The specific low NOx burner, which is enabled to reduce both NOx and unburned carbon extremely and to perform the stable combustion at 20% load as like an oil burner, has been developed with a small size burner whose coal feed rate is 0.12 t/h in the previous study. To apply this burner to utility boilers, the influence of burner capacity on the combustion characteristics was investigated by comparison between the small burner (0.12 t/h) and a large burner (1.5 t/h) in this paper. The concept of this burner is follows. Coal particle is concentrated at outside of primary air nozzle by centrifugal force, and the coal concentration is controlled by a ring. At the exit of nozzle, the swirl of primary air is inhibited by straightener to reduce NOx efficiently. The swirl at the burner exit decreased with the increase of the straightener coefficient, which is a ratio of the gross area of the straightener to the cross section area of the primary pipe. When the straightener coefficient became greater than 1.2, the swirl was inhibited completely as same as 0.12 t/h burner. When the pulverized coal concentration control ring was placed close to the exit of nozzle, the local concentration of pulverized coal rose 1.7 times as high as the mean concentration in primary air. With this arrangement, the combustion flame kept stable at lower load and the minimum load of the burner was improved to 20% as like an oil burner. The unburned carbon in the fly ash was reduced very efficiently with a little increase of the NOx emission at lower load by controlling the coal concentration higher.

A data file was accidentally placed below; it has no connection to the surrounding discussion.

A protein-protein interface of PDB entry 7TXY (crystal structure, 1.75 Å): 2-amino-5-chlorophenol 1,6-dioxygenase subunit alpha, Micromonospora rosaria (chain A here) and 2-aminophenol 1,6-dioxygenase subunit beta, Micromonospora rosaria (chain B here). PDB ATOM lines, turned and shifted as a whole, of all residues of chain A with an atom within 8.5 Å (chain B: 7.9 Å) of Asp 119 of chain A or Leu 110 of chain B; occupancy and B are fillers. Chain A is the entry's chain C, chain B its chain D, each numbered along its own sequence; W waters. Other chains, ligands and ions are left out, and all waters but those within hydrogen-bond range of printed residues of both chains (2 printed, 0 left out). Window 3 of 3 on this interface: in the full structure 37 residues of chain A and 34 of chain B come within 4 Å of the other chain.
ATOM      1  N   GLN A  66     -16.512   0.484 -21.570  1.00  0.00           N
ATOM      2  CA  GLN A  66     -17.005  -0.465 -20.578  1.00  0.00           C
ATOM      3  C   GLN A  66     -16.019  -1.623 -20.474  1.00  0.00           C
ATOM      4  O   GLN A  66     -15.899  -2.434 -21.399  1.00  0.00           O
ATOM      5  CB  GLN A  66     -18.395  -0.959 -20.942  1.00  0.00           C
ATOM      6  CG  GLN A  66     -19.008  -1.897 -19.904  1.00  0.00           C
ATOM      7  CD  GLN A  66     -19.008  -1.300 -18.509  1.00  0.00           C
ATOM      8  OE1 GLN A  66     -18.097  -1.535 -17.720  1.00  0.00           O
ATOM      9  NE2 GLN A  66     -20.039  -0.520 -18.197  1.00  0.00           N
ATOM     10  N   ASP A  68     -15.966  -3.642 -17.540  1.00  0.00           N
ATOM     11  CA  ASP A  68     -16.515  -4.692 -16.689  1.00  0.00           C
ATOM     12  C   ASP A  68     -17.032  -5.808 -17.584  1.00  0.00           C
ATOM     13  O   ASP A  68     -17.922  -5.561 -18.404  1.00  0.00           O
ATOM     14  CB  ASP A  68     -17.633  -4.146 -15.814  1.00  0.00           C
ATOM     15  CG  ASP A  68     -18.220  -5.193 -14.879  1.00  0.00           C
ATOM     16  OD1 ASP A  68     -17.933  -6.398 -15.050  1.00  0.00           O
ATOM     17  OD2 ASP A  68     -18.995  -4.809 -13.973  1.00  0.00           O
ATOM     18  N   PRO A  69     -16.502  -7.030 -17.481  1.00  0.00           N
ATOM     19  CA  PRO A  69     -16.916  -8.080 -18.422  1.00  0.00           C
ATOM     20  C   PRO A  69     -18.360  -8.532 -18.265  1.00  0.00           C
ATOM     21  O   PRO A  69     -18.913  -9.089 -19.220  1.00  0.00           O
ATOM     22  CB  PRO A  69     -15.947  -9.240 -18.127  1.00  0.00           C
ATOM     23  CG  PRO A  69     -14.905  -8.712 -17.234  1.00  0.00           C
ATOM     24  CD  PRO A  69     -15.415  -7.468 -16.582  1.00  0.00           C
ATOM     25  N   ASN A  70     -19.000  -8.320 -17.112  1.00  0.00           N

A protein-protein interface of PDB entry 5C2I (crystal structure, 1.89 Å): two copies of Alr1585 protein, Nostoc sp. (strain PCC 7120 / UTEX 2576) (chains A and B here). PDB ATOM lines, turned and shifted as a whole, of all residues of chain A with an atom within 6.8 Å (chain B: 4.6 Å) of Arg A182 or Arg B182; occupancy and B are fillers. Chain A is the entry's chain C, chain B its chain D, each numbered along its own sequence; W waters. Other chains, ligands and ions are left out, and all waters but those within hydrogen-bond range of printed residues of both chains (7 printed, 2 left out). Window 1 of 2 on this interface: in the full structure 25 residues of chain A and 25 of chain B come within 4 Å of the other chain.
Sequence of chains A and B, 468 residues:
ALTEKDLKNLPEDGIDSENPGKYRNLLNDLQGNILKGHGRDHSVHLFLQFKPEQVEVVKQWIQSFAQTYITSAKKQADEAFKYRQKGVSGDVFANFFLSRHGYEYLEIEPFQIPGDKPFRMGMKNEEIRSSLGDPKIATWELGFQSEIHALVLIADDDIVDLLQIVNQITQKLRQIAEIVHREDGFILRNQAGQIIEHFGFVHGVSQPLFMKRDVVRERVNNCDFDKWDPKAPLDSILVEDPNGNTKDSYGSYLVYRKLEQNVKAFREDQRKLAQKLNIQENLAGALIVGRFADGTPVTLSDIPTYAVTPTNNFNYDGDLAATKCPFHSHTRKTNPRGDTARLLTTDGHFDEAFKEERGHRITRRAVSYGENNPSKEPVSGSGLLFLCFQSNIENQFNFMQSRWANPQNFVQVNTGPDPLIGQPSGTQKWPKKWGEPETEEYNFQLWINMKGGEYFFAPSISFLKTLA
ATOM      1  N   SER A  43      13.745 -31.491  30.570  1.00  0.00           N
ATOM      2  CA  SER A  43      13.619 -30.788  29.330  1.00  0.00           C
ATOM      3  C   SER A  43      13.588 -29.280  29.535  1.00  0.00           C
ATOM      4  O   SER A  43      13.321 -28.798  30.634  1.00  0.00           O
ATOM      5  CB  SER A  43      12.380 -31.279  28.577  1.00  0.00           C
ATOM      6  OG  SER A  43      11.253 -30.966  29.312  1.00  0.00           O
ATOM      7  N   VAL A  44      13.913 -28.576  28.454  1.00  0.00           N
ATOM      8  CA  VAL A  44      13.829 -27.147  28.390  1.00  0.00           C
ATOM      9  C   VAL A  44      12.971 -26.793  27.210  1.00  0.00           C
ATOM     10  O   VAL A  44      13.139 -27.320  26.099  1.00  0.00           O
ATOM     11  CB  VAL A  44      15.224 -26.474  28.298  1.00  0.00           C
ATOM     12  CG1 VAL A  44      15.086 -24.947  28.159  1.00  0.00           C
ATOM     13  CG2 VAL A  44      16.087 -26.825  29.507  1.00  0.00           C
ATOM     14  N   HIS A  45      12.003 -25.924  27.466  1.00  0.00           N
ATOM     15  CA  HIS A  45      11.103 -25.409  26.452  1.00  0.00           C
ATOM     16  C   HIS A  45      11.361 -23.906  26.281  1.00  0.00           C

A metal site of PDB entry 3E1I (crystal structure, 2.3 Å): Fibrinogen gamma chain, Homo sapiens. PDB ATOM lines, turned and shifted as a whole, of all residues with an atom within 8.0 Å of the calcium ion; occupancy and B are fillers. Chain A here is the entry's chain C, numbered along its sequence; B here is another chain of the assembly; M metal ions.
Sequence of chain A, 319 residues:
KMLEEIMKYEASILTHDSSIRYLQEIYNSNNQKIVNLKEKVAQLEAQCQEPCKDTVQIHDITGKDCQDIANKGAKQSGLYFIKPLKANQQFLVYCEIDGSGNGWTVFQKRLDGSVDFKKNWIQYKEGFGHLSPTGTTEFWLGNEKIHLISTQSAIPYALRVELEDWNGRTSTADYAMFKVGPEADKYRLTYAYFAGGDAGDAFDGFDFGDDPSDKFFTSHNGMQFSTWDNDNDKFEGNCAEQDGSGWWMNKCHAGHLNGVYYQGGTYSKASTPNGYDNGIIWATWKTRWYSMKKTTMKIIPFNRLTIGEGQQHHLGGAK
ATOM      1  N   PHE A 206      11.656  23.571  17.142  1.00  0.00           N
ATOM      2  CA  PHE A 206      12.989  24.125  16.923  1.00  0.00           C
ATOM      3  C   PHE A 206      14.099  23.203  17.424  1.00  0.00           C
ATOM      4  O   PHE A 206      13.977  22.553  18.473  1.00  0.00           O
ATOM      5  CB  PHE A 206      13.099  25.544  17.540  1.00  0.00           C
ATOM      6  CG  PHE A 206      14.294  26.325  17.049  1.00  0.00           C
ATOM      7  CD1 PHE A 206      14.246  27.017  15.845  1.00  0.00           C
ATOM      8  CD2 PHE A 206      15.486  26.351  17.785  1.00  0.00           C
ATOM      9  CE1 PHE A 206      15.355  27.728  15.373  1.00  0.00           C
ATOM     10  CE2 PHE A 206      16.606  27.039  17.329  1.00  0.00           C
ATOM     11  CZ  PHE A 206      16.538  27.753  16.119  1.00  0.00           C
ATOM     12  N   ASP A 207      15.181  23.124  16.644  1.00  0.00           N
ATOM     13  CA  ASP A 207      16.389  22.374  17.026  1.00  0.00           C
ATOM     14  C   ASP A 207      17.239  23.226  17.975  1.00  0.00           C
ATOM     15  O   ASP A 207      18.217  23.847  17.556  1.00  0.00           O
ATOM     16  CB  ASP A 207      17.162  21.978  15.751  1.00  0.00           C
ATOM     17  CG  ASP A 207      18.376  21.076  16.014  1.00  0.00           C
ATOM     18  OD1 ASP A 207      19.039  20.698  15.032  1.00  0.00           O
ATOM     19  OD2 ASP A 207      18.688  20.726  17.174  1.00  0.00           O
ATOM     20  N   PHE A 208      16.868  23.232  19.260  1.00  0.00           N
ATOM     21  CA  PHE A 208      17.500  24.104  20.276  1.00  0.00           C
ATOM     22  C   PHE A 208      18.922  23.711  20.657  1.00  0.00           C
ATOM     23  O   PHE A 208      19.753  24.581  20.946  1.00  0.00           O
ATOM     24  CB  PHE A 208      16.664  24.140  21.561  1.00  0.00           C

Liquefaction tests of Yallourn coal with iron based catalyst and elemental sulfur were carried out by using 0.1t/d BSU (Bench Scale Unit) to investigate the influence of the decrease in catalyst loading on oil yield. The properties of iron sulfide in CLB (Coal Liquid Bottom), recovered from the reactor after the coal liquefaction, were analyzed by powder X-ray Diffraction method with ldeg./min of scanning rate. It appeared that H2S concentration above lvol% in the gas phase was required to suppress the troilite (FeS) formation, keeping the pyrrhotite (Fe1-xS) on a smaller crystallite size. The liquefaction activities among the fresh and used catalyst (CLB-THFI) were strongly dependent on the crystallite size of pyrrhotite, indicating that the troilite was less active than pyrrhotite. γ-FeOOH catalyst had an excellent catalytic activity among the iron based catalysts due to the transformation into pyrrhotite with smaller crystallite size. It was concluded that the catalyst deactivation was suppressed by keeping the H2S concentration at lvol% in the gas phase, resulted in a successful reduction of γ-FeOOH catalyst loading down to 0.3 wt% daf as Fe through the bottom recycle in the BCL (Brown Coal Liquefaction) process.